The Bronx Museum of the Arts is currently featuring the first museum retrospective of Martin Wong's work since his death in 1999 from an AIDS-related illness. In his obituary, Wong was described as "a painter whose meticulous visionary realism is among the lasting legacies of New York's East Village art scene of the 1980s and a precursor of the identity-driven work of the 90s."

Wong was known as the "Human Instamatic"—a reference to Kodak's easy-use cameras that would have been popular during Wong's youth in the '60s (not to be confused with Instagram). The retrospective bears the same name, and Martin Wong: Human Instamatic features nearly 100 of the artist's works, including seldom seen archival materials.

The exhibition traces Wong's brief but prolific career, beginning with his early work in San Francisco in the 1970s, where, according to the New York Times, he worked as a sidewalk portrait sketcher after college and earned his eponymous nickname. He also joined a gay theater troupe, Angels of Light; some of his early work captures his time with that group. He then moved to New York in 1978, where he documented the gentrification sweeping across the Lower East Side; his obituary described these works as "stage-set-like...offer[ing] the viewer enthralling fusions of the decorative and the real, the documentary and the fantastic, the religious and the erotic."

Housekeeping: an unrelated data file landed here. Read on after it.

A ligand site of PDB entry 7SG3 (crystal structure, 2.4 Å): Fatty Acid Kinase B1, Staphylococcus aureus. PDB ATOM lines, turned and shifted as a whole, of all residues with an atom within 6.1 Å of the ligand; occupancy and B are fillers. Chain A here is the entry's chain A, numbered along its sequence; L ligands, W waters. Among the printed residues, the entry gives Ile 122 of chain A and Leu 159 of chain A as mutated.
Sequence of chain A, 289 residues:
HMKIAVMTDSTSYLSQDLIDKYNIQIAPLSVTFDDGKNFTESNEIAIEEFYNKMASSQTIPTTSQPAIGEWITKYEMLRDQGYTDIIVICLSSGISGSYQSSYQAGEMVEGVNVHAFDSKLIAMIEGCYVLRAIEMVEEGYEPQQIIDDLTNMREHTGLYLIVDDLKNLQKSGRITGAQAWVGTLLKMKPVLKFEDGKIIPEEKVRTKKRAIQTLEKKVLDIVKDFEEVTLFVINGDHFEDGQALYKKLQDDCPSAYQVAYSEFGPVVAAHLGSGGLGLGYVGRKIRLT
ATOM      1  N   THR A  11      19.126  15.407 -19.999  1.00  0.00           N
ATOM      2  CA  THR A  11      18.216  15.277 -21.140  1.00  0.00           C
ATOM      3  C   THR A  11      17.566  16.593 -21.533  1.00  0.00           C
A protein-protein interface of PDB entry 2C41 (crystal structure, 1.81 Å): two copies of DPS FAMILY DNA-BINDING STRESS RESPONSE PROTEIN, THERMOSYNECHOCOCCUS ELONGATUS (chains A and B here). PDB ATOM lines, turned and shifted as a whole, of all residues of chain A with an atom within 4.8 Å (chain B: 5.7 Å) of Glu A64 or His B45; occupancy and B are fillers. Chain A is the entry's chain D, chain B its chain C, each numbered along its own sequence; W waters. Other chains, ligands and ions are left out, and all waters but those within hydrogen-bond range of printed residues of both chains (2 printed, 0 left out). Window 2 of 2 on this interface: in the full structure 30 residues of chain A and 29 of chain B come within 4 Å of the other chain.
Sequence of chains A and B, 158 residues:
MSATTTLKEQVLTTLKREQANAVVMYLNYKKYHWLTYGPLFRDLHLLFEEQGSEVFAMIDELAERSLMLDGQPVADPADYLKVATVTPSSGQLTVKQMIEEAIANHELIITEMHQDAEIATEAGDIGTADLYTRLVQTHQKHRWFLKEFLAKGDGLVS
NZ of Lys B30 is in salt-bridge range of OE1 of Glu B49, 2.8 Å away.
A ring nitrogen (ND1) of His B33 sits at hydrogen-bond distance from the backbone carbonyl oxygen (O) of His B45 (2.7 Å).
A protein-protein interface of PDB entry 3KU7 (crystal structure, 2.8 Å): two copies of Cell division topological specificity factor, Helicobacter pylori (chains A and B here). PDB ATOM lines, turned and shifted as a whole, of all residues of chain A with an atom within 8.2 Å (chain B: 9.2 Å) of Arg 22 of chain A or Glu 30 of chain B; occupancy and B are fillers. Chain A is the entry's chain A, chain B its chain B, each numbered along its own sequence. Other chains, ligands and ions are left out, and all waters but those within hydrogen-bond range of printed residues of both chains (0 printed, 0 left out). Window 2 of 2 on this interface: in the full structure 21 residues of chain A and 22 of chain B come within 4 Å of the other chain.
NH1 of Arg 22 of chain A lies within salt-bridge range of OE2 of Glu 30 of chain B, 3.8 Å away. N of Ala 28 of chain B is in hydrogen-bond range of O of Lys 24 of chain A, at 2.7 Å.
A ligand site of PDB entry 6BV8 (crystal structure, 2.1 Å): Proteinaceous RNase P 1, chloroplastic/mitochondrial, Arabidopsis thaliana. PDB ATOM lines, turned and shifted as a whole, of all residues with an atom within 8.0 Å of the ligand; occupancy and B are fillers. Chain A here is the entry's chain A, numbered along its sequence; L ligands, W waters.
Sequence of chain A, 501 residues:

In the 1990s, Wong returned home to San Francisco to live with his parents as his condition became more serious. He continued to paint, capturing the constellations as seen through a telescope and the plants growing in his mother's garden, among others.

The Times describes Wong as "[living] in the cracks between countercultures and [taking] from all of them as needed"—he had a unique style and, if this exhibit is any indication, has left a legacy that will far outlast his early death.

Martin Wong: Human Instamatic is open now and will be on view at the Bronx Museum of the Arts until February 14th, 2016. The museum is also publishing a collection of essays, archival materials, and a previously-unpublished interview with Wong. Admission to the museum is free.